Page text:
At some point in my past, there was a survey used in parishes that was all the rage. It was a “gifts and talents” survey, designed to make everyone in the parish find their true ministry and to work together in fulfillment of St. Paul’s description of the Body of Christ in 1 Corinthians. The key in these surveys was to determine precisely what gifts and talents someone had, match them with the right ministry, and fit them all together. The end product would be more effective ministry for the parish and happier parishioners. What priest wouldn’t want such a thing?
Of course the draw-back to this scheme was the imponderables. People are not just gifts and talents – they come with issues – with encumbered lives and broken gifts. The gifted singer can also be deeply dishonest or frightened (or what have you). The same is true for the whole parish – including the priest.
Another problem can be found in the notion of an effective parish. What does this mean? In Evangelical and mainline Protestant circles, where the surveys originated and flourished, the effective parish was often measured in numbers – parish growth and greater stewardship. A happy parish, a growing parish was a prosperous parish, and a prosperous parish was a successful parish. But these are just cultural notions – standards that would apply just as well to a business. They are not appropriate ways of looking at the Body of Christ.
The successful parish is an American invention. Originally, parishes were neighborhood and village Churches, existing to serve the population of a particular area. There was just the Church – not the Orthodox Church, the Catholic Church, the Baptist Church, just the Church. Of course, that Church was originally the Orthodox Church (or the Orthodox Catholic Church, let’s say). But with the modern migrations and various historical upheavals, Church became a purveyor of religion – offering similar products (a worshipping community) but in direct competition with the purveyor down the street.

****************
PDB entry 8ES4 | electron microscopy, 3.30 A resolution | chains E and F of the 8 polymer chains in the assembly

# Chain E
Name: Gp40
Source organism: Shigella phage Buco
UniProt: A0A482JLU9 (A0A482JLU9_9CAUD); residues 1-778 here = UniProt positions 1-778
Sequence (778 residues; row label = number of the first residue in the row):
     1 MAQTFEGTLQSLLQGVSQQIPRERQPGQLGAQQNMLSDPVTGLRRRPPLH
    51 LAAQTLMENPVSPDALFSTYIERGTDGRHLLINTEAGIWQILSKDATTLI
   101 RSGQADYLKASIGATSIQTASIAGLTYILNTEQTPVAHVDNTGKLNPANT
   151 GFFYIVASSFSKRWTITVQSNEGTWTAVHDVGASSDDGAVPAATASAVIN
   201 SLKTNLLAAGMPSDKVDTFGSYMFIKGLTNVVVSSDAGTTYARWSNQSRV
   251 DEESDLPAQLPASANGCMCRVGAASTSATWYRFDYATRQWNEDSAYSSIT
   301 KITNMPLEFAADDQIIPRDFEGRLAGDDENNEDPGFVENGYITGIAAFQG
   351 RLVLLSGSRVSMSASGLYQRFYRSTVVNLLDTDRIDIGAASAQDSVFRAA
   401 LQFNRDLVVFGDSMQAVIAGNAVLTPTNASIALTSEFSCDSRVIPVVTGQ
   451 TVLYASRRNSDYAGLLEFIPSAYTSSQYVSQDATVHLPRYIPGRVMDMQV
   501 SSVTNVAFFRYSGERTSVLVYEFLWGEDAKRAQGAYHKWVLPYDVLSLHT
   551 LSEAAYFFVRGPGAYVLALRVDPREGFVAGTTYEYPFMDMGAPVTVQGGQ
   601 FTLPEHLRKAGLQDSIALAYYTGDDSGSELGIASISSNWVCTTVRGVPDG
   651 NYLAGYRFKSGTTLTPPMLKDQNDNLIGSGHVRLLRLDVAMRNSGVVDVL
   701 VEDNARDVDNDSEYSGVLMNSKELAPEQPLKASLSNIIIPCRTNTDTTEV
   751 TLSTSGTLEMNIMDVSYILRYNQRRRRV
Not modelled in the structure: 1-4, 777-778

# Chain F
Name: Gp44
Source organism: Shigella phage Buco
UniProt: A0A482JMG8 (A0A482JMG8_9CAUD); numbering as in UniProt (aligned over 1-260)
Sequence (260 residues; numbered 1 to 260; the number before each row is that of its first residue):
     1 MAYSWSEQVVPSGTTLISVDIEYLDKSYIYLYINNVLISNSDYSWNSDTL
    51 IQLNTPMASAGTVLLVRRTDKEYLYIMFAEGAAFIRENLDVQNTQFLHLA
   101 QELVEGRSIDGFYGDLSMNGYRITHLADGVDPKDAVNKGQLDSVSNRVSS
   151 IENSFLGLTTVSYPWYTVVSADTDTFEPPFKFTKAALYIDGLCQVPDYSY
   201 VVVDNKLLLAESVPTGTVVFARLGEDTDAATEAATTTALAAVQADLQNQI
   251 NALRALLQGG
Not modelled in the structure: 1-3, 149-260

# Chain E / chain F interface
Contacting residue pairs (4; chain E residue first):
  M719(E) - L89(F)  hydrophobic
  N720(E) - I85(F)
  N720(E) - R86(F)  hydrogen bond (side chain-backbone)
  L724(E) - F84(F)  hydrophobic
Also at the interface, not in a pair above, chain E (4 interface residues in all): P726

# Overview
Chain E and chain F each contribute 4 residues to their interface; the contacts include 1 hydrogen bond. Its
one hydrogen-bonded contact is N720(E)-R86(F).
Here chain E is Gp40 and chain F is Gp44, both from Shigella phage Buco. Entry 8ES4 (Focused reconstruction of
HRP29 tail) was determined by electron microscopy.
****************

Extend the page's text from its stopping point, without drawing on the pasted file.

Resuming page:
When Orthodoxy first came to America and Western Europe, it found this arrangement to be foreign to its ethos. Instead, it simply established its Churches. From the outside, others saw them as ethnic and unfriendly. They did not provide the same market-friendly face as their American competition. Indeed, they were so non-competitive that they often told inquirers to go away. This same ethnic, geographical model was common in the Catholic immigrations as well.
But Churches have learned. America is a powerful cultural engine. Even the Orthodox are slowly learning how to welcome the stranger. Catholic Churches have sometimes learned to specialize, or to offer a wide-diversity of services to accommodate the range of tastes in the parish. And we have our gifts and talents.
“Everyone has a ministry,” I was taught. People in many congregations strained to discern what their unique ministry was. Suddenly everyone in every congregation had a vocation. “Equipping the saints for ministry” (from Ephesians 4) became a slogan for an American vision of the business of the parish Church. But what is the business of the Church?
Never has any writing of an Apostle been more abused and misused than the contemporary treatment of St. Paul’s writings on the Church. A letter to a deeply troubled Corinthian community, a plea for a vision of unity in a community that was fragmenting, has become the blueprint for parish management, an excuse for the importation of American managerial science (and gifts and talents surveys are nothing more).
To the Corinthians, after his excursus on the gifts of the Spirit, St. Paul suggests a “more excellent way.” And he then offers his chapter on love – among the most sublime passages in all of literature.
And, asking his forgiveness, I offer here a “more excellent” reflection on the nature of gifts and talents. Instead of gifts and talents, I suggest we think about wounds and handicaps. Or we could call them deficits and sins. For the excellent life of the Body of Christ is not constructed on the foundation of our gifts and talents. It is quite the opposite. In St. Paul’s description of his apostleship he says: